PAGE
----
Saturday, January 2, 2010

New Year's Rant

First, let me wish everyone a happy and prosperous New Year from London (pics C. Getty & Reuters)

In my opinion the internet is spoiling the noble art of the rant. The web is full of nutters who think that a rant consists of illiterate ramblings about subjects they don't understand, such as complex science or economics. Cyberspace is choked by offerings from conspiracy clowns wearing tinfoil hats, offering their personal theories that the world is run by giant lizards disguised as George W Bush and Queen Elizabeth.

Personal or corporate abuse is meat and drink to a good rant but it must be witty and cutting. It should sting rather than bludgeon. Calling someone a rude word, as such, is gauche, boring and says more about the speaker than the speakee.

Daniel Seidel has a good rant about the lost art of the rant here:

As an aside, I particularly liked the link to the rant by the tube letch who raises that great age-old mysteryin a rant - 'Why do ladies put their charms on public display only to get annoyed when men notice the aforementioned delights?'

However, in the literary world it has been the ladies who have shown the way and given us some of the best rants recently.

Ursula Le Guin published an open letter in which she resigns from the Author's Guild after more than three decades of memebership.
Note she builds up steam by taking a standard pot from those in the provinces about the parochialism of those in the centre before discharging her main weapons. That letter is a master class in how to write a crushing put down in a handful of lines without a single wasted word.

PD James skewered Mark Thompson, Director General of the BBC, over the ludicrous bureaucracy of overpaid executives with meaningless job titles here:

Lynda La Plante also slung a ballistic missile at the BBC for their fatuous politically correct commissioning policy and layers of management here:

These ladies are very bright, literate, focussed, and well informed on the subject of their rant.

So feel free, what would you like to rant about for the New Year.


Anonymous said...

Store discount cards.

I mean, don't doubt for an instance that my loyalty cannot be bought. A few cents off the laundry detergent and I'll be returning to your store forever.

But my supermarket only wants my personal information, so that the advertisements they send me might gain a glance, rather than an instant trip to the circular file.

Barnes and Noble thinks I should should purchase my loyalty.

Excuse me? I already have my self interest in mind, I don't need to purchase it. Twenty-five dollars for a ten percent discount? So I'll break even if I buy two hundred and fifty dollars of qualified merchandise? Well, I probably spend more than that a year on books, but doesn't charge tax, shipping isn't too expensive, and my credit card sends me twenty-five dollar coupons regularly for buying my gas with their card.

Hmm, should I go with the company that buys my loyalty or the one that charges me for it?

Decisions, decisions . . .

Anonymous said...

Plus, if you buy $25 worth of stuff or more at Amazon, you get free shipping on top of not having to pay sales tax.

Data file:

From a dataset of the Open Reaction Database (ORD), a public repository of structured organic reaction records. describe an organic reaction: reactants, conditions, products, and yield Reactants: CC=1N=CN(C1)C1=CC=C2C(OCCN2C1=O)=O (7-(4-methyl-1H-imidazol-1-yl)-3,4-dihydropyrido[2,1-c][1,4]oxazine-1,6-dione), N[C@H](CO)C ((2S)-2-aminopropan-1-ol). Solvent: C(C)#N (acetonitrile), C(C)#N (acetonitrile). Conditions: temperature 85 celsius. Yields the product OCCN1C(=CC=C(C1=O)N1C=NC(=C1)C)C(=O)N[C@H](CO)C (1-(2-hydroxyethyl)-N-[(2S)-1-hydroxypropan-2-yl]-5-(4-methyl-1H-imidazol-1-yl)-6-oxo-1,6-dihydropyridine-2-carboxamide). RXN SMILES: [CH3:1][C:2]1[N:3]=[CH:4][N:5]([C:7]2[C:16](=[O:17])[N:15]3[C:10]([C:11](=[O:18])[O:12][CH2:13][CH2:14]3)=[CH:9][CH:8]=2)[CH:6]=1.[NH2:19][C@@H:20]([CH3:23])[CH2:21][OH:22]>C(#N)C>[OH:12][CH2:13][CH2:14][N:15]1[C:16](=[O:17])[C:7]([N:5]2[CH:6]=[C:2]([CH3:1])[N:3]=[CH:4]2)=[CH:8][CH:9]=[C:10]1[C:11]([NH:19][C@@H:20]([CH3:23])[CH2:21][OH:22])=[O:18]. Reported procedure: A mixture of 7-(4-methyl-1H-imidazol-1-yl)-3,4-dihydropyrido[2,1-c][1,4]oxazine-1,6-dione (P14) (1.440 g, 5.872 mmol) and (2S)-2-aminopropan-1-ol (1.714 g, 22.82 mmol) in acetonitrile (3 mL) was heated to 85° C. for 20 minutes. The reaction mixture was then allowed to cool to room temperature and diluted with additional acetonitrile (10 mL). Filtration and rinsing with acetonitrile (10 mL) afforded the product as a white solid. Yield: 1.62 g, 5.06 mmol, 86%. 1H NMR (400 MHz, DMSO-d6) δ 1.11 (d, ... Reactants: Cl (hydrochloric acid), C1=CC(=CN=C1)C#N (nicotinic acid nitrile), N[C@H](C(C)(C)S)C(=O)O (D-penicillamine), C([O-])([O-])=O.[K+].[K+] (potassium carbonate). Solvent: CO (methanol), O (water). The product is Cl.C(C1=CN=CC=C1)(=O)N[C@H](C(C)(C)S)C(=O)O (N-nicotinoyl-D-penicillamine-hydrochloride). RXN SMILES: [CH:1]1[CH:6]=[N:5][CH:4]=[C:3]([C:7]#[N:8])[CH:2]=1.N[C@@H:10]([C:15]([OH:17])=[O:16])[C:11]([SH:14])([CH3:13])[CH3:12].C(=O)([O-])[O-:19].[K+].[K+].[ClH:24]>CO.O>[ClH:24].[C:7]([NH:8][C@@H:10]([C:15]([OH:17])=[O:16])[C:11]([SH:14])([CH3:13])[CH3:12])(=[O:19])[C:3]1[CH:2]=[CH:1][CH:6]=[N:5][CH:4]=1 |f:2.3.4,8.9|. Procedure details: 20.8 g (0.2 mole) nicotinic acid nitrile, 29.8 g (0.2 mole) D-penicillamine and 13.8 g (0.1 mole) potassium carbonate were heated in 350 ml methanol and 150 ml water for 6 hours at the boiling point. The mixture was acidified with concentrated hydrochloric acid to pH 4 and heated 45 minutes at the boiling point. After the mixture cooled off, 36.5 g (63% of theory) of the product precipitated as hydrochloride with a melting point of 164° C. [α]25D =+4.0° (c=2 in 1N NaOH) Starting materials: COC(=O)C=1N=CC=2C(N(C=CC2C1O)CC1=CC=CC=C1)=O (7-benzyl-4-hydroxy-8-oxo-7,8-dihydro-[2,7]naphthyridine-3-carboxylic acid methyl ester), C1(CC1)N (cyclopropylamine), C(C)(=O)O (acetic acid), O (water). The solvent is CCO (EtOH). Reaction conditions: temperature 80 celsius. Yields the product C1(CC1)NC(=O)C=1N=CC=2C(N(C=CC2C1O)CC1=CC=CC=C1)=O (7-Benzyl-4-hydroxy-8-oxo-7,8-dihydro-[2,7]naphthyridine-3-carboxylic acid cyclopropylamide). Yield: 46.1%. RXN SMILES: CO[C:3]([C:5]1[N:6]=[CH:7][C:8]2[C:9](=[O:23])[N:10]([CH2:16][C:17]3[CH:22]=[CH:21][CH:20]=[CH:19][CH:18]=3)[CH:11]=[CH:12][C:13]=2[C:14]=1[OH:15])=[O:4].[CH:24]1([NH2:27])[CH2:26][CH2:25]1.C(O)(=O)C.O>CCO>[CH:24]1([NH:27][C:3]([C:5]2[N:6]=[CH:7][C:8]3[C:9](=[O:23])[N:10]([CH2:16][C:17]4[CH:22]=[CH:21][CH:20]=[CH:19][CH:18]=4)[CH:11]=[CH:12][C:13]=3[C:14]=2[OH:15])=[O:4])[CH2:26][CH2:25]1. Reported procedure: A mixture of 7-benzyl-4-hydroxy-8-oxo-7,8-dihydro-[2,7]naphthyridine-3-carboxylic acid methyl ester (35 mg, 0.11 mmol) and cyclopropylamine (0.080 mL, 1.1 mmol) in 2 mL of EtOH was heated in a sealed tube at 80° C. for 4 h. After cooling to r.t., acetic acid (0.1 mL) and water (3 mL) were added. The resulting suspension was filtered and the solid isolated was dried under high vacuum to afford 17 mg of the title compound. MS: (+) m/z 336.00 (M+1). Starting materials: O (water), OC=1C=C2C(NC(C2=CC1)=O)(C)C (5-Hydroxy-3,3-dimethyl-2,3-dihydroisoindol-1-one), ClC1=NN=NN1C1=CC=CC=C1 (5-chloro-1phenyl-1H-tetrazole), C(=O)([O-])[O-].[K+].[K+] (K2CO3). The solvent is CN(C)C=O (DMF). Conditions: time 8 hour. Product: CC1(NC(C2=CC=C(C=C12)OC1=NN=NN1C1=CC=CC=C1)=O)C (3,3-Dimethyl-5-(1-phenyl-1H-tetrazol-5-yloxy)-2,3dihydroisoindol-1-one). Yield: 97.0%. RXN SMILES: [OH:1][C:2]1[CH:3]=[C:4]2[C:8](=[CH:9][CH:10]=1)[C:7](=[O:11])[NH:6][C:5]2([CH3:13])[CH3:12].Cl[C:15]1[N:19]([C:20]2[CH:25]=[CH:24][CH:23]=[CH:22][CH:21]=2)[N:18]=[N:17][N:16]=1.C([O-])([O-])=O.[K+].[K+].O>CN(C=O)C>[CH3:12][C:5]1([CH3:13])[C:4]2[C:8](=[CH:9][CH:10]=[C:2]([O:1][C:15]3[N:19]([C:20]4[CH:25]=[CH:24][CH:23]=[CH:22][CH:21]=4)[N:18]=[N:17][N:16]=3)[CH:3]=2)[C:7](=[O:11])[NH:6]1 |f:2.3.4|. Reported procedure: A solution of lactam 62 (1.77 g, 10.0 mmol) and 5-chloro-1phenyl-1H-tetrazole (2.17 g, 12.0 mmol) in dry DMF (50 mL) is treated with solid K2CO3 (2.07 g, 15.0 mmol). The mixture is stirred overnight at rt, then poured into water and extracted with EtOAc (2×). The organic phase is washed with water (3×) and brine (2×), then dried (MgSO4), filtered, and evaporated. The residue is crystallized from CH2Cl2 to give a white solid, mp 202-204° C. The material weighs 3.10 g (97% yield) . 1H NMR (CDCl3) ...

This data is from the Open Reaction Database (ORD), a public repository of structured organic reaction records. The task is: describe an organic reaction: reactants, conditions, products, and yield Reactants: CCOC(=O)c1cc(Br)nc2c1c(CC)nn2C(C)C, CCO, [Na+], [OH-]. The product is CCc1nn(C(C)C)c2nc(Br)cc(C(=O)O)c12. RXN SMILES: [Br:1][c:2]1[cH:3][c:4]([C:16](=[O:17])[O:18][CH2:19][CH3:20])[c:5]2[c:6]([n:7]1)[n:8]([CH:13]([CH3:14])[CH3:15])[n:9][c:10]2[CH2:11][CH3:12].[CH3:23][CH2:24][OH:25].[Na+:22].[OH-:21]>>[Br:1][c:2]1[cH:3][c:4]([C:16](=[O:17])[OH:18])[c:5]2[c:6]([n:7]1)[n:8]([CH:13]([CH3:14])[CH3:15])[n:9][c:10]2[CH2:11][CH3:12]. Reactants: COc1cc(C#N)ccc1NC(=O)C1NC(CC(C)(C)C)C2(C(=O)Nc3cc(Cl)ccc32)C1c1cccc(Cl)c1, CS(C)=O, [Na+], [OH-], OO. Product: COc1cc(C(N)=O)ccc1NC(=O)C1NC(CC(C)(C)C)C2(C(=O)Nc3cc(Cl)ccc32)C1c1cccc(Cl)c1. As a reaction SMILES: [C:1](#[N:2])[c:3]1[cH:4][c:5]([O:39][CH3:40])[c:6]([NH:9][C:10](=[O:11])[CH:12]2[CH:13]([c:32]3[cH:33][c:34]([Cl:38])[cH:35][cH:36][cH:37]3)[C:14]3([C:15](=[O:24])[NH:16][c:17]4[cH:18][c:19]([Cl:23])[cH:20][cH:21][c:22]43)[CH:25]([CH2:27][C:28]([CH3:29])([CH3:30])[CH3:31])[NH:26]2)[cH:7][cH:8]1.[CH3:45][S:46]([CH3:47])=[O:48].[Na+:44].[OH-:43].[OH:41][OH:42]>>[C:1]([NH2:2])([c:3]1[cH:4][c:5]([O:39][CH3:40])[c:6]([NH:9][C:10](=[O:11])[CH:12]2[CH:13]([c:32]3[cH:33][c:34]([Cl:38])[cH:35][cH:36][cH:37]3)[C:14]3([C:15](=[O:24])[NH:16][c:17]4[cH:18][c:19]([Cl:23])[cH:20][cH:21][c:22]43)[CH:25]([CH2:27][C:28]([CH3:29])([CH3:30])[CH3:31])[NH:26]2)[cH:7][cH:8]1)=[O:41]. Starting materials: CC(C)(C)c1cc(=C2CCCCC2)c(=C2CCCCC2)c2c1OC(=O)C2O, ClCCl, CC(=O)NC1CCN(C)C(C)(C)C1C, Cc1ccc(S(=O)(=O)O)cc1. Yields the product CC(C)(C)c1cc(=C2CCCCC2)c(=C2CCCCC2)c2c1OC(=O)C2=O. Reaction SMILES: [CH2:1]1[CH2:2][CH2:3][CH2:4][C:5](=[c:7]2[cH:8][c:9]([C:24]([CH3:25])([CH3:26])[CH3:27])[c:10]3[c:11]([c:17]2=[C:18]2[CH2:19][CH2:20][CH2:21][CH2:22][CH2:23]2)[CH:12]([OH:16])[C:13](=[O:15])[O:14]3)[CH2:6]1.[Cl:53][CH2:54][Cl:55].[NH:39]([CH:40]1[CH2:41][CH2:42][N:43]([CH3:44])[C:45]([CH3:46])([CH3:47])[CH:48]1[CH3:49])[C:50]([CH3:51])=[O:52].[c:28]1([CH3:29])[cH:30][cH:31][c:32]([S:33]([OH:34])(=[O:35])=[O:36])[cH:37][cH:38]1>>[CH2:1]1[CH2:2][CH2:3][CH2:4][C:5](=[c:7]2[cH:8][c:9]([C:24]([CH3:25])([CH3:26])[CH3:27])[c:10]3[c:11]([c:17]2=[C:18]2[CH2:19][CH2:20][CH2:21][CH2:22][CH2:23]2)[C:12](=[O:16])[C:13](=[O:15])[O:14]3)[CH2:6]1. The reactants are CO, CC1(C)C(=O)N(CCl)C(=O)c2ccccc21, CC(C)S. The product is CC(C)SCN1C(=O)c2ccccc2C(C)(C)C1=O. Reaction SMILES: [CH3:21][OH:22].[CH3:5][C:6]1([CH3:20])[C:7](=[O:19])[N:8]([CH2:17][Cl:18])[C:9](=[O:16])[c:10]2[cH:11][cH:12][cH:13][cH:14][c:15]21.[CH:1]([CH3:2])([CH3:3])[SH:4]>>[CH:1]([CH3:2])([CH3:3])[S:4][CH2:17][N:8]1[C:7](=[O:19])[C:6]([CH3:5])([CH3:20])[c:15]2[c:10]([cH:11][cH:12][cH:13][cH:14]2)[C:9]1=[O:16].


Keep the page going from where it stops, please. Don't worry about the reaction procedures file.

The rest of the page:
Sarah A. Hoyt said...

Howl, howl, howl, howl! O, you are men of stones:
Had I your tongues and eyes, I'd use them so
That heaven's vault should crack.

John Lambshead said...

Dear Pam
You have to buy a Barnes & Noble loyalty card????

Waterstones beg you to take one.


John Lambshead said...

Dear Sarah

The strain of the season is starting to show.


Anonymous said...


Yes. Instead of buying your loyalty, they try to sell it to you.

I'm offended enough by two prices for food - members and non-members - when the membership is free.

So when you opened the floor for rants, B&N came quickly to mind.

Rowena Cory Daniells said...

John, what wonderful rants.

I've asked my agent his opinion on the Google settlement.

What does everyone else think?

Rowena Cory Daniells said...

Forgot to do my rant.

I can't stand TV. Especially the 'news' programs, which are 75% sport and 25% salacious voyeurism.

I hate it when a reporter goes up to someone after their family home has burned to the ground or they've lost family members in a horrific car crash and asks:

'How do you feel?'

How do you think they feel?!!

Kate said...

Um. Rant? Okay. I should probably leave the "I hate my digestive system" rant alone, and the "US plumbing" rant, too. Then there's the "how can people be so STUPID!" rant, which can apply anywhere and everywhere and usually does. Or the "Stupid bloody right handed (insert gadget name here)" rant - yes, I've VERY left-handed and find myself cursing right-handed gear on a regular basis.

Sigh... So many, many rants, so little comment space.

C Kelsey said...

Hmm, rants...

There's the "no sequel to Lucy's Blade" rant. ;) Then there's my favorite "psychologists ain't scientists" rant. And there's also the "why the heck won't this story write itself!" rant.

Happy New Year all of you.

I must say, I peddled B&N memberships for over a year whilst working toward my Masters and my Flight Instructor certificate, AND being president of a home owners association, all at the same time. The B&N thing, while annoying to sell, never bothered me all that much.

John Lambshead said...

Dear Rowena
Ah yes - 'How do you feel?'

The dumb TV reporters lazy question.

Do you recall the famous enquiry mnade by a BBC reporter in an African refugee camp - 'Is there anyone here who has been raped and speaks English?'


John Lambshead said...

Dear Kate

I never had a problem with US plumbing but the US telephone system "£$£"£$.

There motto is 'You can't phone there from here.'


John Lambshead said...

Dear Chris

Re Lucy's Blade sequel.......

slinks slowly offstage trying to look inconspicuous.........

Rowena Cory Daniells said...


I have the book 'Anyone here been raped and speak English?'